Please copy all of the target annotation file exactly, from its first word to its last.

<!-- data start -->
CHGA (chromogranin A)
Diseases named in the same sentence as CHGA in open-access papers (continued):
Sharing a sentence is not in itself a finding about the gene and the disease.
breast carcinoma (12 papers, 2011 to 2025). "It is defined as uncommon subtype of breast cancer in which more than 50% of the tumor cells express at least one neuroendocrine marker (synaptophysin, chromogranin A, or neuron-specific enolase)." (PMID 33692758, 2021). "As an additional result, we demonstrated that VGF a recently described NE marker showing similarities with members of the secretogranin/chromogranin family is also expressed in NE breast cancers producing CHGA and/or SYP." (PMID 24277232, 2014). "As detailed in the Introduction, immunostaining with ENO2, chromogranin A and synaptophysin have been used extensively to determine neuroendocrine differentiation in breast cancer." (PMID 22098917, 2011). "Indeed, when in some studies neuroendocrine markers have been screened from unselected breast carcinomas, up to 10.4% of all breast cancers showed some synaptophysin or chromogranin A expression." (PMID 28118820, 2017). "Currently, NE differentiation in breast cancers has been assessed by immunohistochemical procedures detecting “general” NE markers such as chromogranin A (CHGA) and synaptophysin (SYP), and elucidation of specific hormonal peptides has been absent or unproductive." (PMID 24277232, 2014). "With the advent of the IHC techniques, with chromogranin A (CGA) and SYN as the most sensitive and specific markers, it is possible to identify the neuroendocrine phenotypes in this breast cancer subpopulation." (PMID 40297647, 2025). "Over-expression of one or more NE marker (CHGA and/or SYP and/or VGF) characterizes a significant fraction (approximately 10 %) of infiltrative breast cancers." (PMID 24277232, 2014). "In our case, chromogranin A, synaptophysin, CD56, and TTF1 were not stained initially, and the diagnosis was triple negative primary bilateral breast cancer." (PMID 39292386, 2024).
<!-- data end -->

CHGA (chromogranin A)
Diseases named in the same sentence as CHGA in open-access papers (continued):
Sharing a sentence is not in itself a finding about the gene and the disease.
breast carcinoma (12 papers, 2011 to 2025). "It is defined as uncommon subtype of breast cancer in which more than 50% of the tumor cells express at least one neuroendocrine marker (synaptophysin, chromogranin A, or neuron-specific enolase)." (PMID 33692758, 2021). "As an additional result, we demonstrated that VGF a recently described NE marker showing similarities with members of the secretogranin/chromogranin family is also expressed in NE breast cancers producing CHGA and/or SYP." (PMID 24277232, 2014). "As detailed in the Introduction, immunostaining with ENO2, chromogranin A and synaptophysin have been used extensively to determine neuroendocrine differentiation in breast cancer." (PMID 22098917, 2011). "Indeed, when in some studies neuroendocrine markers have been screened from unselected breast carcinomas, up to 10.4% of all breast cancers showed some synaptophysin or chromogranin A expression." (PMID 28118820, 2017). "Currently, NE differentiation in breast cancers has been assessed by immunohistochemical procedures detecting “general” NE markers such as chromogranin A (CHGA) and synaptophysin (SYP), and elucidation of specific hormonal peptides has been absent or unproductive." (PMID 24277232, 2014). "With the advent of the IHC techniques, with chromogranin A (CGA) and SYN as the most sensitive and specific markers, it is possible to identify the neuroendocrine phenotypes in this breast cancer subpopulation." (PMID 40297647, 2025). "Over-expression of one or more NE marker (CHGA and/or SYP and/or VGF) characterizes a significant fraction (approximately 10 %) of infiltrative breast cancers." (PMID 24277232, 2014). "In our case, chromogranin A, synaptophysin, CD56, and TTF1 were not stained initially, and the diagnosis was triple negative primary bilateral breast cancer." (PMID 39292386, 2024).